According to this article (Russian), in June 1945 General Serov reported to Beriia about the following incident.

On May 28th, 1945, a Red Army soldier was shot at by someone from a window in Berlin’s district Prenzlauer Berg. The military police took several inhabitants of the house to the commandant’s office for interrogation.

Rumors spread among the Germans, that the Soviets would stop distributing free food because of that shot. After a while, several delegations of Germans came to the commandant’s office. All of them offered the same thing: To take 30–40 hostages and publicly shoot them. In exchange the Germans wanted the Soviets to continue to give away free food.

Did this actually happen?

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    How would you know except by testimony of witnesses? Did the article give a source for this information? Does the source give names for these delegations? OTOH, most likely it is anti-German propaganda, produced by the Soviets. You might want to do some research on the reputation of the magazine. As one comment stated: "Thank you for the article. If possible, please provide sources." – Peter Diehr Jan 26 '19 at 20:41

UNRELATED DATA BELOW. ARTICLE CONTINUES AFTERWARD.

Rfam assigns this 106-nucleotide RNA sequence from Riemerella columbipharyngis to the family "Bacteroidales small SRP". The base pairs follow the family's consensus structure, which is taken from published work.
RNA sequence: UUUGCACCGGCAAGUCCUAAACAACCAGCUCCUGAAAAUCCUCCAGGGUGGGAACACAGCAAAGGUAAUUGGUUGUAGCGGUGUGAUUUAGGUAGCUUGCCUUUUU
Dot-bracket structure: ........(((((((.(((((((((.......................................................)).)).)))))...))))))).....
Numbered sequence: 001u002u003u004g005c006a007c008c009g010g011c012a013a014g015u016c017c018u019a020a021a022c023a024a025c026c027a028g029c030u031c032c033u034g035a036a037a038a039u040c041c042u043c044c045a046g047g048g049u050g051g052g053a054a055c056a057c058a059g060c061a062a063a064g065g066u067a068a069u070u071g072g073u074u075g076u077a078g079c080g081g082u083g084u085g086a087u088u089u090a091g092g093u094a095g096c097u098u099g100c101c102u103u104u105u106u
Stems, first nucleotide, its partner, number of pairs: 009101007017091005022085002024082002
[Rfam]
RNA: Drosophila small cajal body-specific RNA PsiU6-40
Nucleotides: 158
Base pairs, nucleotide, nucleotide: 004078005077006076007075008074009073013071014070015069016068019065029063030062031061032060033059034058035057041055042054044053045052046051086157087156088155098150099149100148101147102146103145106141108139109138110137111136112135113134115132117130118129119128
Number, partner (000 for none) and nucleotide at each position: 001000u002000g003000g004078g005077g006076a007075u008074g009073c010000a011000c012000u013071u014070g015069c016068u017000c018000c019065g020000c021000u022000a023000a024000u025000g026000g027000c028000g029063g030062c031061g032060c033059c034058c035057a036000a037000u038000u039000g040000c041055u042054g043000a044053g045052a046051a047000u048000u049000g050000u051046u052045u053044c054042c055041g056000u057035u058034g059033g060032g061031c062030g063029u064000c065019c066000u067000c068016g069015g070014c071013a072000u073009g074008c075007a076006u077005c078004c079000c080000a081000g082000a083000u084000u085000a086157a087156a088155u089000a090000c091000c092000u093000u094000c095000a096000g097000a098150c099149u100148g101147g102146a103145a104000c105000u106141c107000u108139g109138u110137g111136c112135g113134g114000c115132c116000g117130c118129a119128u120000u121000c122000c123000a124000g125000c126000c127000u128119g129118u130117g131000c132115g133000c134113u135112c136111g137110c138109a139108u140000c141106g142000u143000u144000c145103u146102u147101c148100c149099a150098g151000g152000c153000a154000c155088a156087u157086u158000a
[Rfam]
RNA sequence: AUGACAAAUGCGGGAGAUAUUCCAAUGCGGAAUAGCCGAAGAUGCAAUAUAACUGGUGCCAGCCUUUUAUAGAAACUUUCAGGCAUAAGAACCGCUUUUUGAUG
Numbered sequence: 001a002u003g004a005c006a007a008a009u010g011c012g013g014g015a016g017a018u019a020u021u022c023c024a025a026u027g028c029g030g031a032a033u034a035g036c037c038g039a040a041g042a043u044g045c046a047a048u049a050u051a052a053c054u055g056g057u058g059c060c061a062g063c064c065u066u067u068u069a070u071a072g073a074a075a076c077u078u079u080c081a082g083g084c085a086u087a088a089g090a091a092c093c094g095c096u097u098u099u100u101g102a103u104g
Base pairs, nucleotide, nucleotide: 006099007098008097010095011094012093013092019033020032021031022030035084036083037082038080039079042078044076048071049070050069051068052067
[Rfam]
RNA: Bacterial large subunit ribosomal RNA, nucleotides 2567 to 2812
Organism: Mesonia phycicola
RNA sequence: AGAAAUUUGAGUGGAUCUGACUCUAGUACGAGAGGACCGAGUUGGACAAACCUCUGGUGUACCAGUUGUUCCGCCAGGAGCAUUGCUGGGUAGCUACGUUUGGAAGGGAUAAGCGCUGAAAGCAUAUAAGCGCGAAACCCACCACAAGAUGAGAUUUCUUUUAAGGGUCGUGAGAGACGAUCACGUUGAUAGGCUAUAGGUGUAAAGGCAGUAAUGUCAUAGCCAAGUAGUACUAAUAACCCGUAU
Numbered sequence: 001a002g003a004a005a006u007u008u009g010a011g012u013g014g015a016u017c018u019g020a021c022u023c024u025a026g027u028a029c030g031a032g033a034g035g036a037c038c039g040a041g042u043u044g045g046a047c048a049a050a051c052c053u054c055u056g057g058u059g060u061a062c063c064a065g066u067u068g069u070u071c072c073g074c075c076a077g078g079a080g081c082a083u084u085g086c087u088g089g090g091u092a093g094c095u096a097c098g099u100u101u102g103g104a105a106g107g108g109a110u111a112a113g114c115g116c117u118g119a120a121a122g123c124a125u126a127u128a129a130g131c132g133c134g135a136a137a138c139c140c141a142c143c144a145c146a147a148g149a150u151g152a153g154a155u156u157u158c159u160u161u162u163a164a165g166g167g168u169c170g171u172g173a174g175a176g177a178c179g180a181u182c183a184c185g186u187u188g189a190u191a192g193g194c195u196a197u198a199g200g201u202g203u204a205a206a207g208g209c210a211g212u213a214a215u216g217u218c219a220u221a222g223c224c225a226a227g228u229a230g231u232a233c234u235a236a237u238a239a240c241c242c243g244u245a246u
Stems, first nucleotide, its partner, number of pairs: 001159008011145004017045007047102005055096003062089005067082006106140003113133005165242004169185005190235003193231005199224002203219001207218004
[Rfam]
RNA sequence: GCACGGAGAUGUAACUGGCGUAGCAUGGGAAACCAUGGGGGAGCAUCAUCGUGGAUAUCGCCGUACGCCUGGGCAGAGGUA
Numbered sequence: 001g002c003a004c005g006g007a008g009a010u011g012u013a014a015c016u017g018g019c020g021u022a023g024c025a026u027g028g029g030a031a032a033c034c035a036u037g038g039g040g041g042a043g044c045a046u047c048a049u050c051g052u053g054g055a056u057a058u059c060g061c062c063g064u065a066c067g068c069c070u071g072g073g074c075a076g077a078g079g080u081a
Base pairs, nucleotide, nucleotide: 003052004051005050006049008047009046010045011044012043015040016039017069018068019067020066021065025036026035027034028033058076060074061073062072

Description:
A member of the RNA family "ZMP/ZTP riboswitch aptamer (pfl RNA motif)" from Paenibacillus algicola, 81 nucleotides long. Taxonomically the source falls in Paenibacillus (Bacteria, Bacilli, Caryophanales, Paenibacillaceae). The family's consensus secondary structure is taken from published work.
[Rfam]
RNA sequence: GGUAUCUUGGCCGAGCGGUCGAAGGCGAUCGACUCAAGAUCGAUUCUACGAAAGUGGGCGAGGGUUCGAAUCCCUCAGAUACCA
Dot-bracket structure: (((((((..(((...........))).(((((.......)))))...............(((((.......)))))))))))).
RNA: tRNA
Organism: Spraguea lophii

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    The "source" is the blog of some private individual. – fdb Jan 26 '19 at 20:50
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    @PeterDiehr "How would you know"? You would know doing what historians do or searching what historians have done. The question is perfectly legit and could be read as: Was actually this article published? Are there other accounts of the fact? How credible are those sources? Have historians researched on that alleged incident? Have been similar incidents recorded? Are there conflicting reports? Is likely that a Soviet soldier had been shot in Prenzlauer Berg? Was usual for Soviet troops to shot civilians in retaliation for such an incident? – Pere Jan 26 '19 at 23:21
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    Of course, the answer to some of those questions can be that there aren't enough sources and the incident can't be proved nor disproved. – Pere Jan 26 '19 at 23:22

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